My role as director of the second year studio at IIT means that, along with teaching wood and masonry, I spend a lot of time thinking about how to teach these materials to architecture students. Which means I spend an inordinate amount of time thinking about these materials in very basic terms. Wood, in all its variations, masonry, and especially stone. And for reasons perhaps related to my many years buried in the stone cities and buildings of Europe, but also to something more significant, immediate, and powerful, I am haunted by stones. I dream of the taste and smell of certain stones. Though I'm a southerner, I never ate dirt, but I do know well its many and varied tastes. Even now I can summon the taste of rocks from the creek on our land in the Black Mountains. I'm likewise haunted by the image of Assisi's pink stone shifting colors under a hard rain. And the color of San Biagio late on a May afternoon is one seared into my brain. I climbed for years and can recall in hyper-detail the feel of rock on certain climbs. The quality of friction provided by an outcropping on a particular pitch.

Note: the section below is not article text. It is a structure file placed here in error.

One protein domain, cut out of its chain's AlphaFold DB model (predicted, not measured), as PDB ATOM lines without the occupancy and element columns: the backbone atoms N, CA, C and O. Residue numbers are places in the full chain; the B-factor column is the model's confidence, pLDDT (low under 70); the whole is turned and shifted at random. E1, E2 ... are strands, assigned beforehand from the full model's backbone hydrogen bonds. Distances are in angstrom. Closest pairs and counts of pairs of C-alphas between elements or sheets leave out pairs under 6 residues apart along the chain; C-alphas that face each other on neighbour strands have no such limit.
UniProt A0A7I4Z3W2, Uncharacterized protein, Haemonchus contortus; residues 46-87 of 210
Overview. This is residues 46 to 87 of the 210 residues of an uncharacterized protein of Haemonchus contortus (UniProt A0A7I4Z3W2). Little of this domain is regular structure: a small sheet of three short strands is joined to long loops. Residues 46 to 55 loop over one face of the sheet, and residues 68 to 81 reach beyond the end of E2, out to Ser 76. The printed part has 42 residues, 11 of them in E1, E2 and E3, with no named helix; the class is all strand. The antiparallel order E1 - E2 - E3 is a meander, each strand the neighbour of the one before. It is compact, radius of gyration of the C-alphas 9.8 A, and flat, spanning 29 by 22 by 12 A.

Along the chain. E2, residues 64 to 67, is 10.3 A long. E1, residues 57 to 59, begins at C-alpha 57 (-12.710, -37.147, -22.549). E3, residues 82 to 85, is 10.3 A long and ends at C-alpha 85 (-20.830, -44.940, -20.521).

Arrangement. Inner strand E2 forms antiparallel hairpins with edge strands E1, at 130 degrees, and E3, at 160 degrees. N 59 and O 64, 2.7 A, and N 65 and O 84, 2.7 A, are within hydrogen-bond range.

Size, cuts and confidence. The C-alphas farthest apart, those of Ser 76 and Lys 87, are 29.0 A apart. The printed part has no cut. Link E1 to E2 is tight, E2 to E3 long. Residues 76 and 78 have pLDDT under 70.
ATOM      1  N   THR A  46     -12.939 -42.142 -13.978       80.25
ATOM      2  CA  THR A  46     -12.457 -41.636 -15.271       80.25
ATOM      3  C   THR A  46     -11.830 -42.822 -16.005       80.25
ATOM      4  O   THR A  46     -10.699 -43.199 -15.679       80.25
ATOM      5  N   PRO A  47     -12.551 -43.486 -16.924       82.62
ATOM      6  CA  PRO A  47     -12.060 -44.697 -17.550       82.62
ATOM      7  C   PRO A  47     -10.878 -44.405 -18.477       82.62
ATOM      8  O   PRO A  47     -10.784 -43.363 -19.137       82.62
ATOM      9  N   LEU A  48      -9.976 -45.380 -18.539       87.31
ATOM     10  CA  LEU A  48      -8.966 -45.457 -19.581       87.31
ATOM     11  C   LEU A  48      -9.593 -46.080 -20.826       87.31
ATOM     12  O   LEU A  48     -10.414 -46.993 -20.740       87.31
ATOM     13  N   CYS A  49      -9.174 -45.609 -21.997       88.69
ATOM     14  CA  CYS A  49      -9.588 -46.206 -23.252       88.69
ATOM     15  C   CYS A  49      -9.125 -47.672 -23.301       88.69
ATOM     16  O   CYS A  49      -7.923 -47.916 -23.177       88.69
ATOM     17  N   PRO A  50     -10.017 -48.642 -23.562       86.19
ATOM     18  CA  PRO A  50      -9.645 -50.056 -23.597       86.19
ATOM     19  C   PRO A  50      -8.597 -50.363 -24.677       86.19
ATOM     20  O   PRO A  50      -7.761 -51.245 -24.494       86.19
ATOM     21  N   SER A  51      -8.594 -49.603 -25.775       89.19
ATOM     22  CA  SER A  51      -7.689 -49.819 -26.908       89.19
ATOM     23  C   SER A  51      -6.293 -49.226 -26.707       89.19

So finding this photograph recently was a kind of minor miracle. One because of the people in it. But also because of what it told me about things I didn't realize I had in me. My grandfather, my father, and my uncle at their rented house near Asheville.